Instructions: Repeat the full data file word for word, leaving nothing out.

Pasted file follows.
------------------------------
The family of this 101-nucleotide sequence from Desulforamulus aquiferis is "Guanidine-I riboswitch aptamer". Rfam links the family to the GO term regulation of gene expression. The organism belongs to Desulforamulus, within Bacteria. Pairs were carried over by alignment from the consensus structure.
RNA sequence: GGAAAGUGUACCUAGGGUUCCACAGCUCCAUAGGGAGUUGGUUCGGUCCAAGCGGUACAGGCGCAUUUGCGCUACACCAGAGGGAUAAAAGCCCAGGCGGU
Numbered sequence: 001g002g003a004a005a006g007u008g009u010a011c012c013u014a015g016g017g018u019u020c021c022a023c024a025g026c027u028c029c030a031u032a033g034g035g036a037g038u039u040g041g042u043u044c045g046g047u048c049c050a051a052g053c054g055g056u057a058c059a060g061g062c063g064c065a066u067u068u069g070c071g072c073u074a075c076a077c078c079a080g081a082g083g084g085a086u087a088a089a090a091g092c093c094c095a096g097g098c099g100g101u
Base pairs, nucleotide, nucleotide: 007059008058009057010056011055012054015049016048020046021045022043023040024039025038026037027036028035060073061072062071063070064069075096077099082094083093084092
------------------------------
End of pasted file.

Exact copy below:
The family of this 101-nucleotide sequence from Desulforamulus aquiferis is "Guanidine-I riboswitch aptamer". Rfam links the family to the GO term regulation of gene expression. The organism belongs to Desulforamulus, within Bacteria. Pairs were carried over by alignment from the consensus structure.
RNA sequence: GGAAAGUGUACCUAGGGUUCCACAGCUCCAUAGGGAGUUGGUUCGGUCCAAGCGGUACAGGCGCAUUUGCGCUACACCAGAGGGAUAAAAGCCCAGGCGGU
Numbered sequence: 001g002g003a004a005a006g007u008g009u010a011c012c013u014a015g016g017g018u019u020c021c022a023c024a025g026c027u028c029c030a031u032a033g034g035g036a037g038u039u040g041g042u043u044c045g046g047u048c049c050a051a052g053c054g055g056u057a058c059a060g061g062c063g064c065a066u067u068u069g070c071g072c073u074a075c076a077c078c079a080g081a082g083g084g085a086u087a088a089a090a091g092c093c094c095a096g097g098c099g100g101u
Base pairs, nucleotide, nucleotide: 007059008058009057010056011055012054015049016048020046021045022043023040024039025038026037027036028035060073061072062071063070064069075096077099082094083093084092